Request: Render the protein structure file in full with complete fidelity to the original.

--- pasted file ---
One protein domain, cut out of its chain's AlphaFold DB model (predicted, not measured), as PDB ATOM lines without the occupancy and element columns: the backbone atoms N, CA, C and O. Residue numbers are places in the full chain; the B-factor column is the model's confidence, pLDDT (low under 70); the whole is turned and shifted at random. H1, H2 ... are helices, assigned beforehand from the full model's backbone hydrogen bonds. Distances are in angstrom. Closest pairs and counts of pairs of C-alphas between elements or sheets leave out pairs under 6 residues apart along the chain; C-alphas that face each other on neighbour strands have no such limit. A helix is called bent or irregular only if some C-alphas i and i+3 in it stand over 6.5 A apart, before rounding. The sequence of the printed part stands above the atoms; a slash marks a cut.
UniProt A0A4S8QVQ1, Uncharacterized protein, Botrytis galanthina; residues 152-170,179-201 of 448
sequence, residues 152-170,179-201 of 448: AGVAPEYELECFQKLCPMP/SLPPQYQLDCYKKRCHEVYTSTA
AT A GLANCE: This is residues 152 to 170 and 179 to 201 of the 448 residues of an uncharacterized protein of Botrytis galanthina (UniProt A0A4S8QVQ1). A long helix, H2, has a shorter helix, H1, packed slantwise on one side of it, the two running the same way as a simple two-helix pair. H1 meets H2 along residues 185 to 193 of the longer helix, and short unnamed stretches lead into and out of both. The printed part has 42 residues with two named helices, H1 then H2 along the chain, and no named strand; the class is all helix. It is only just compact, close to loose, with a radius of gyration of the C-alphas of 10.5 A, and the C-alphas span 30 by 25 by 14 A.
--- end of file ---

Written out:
One protein domain, cut out of its chain's AlphaFold DB model (predicted, not measured), as PDB ATOM lines without the occupancy and element columns: the backbone atoms N, CA, C and O. Residue numbers are places in the full chain; the B-factor column is the model's confidence, pLDDT (low under 70); the whole is turned and shifted at random. H1, H2 ... are helices, assigned beforehand from the full model's backbone hydrogen bonds. Distances are in angstrom. Closest pairs and counts of pairs of C-alphas between elements or sheets leave out pairs under 6 residues apart along the chain; C-alphas that face each other on neighbour strands have no such limit. A helix is called bent or irregular only if some C-alphas i and i+3 in it stand over 6.5 A apart, before rounding. The sequence of the printed part stands above the atoms; a slash marks a cut.
UniProt A0A4S8QVQ1, Uncharacterized protein, Botrytis galanthina; residues 152-170,179-201 of 448
sequence, residues 152-170,179-201 of 448: AGVAPEYELECFQKLCPMP/SLPPQYQLDCYKKRCHEVYTSTA
AT A GLANCE: This is residues 152 to 170 and 179 to 201 of the 448 residues of an uncharacterized protein of Botrytis galanthina (UniProt A0A4S8QVQ1). A long helix, H2, has a shorter helix, H1, packed slantwise on one side of it, the two running the same way as a simple two-helix pair. H1 meets H2 along residues 185 to 193 of the longer helix, and short unnamed stretches lead into and out of both. The printed part has 42 residues with two named helices, H1 then H2 along the chain, and no named strand; the class is all helix. It is only just compact, close to loose, with a radius of gyration of the C-alphas of 10.5 A, and the C-alphas span 30 by 25 by 14 A.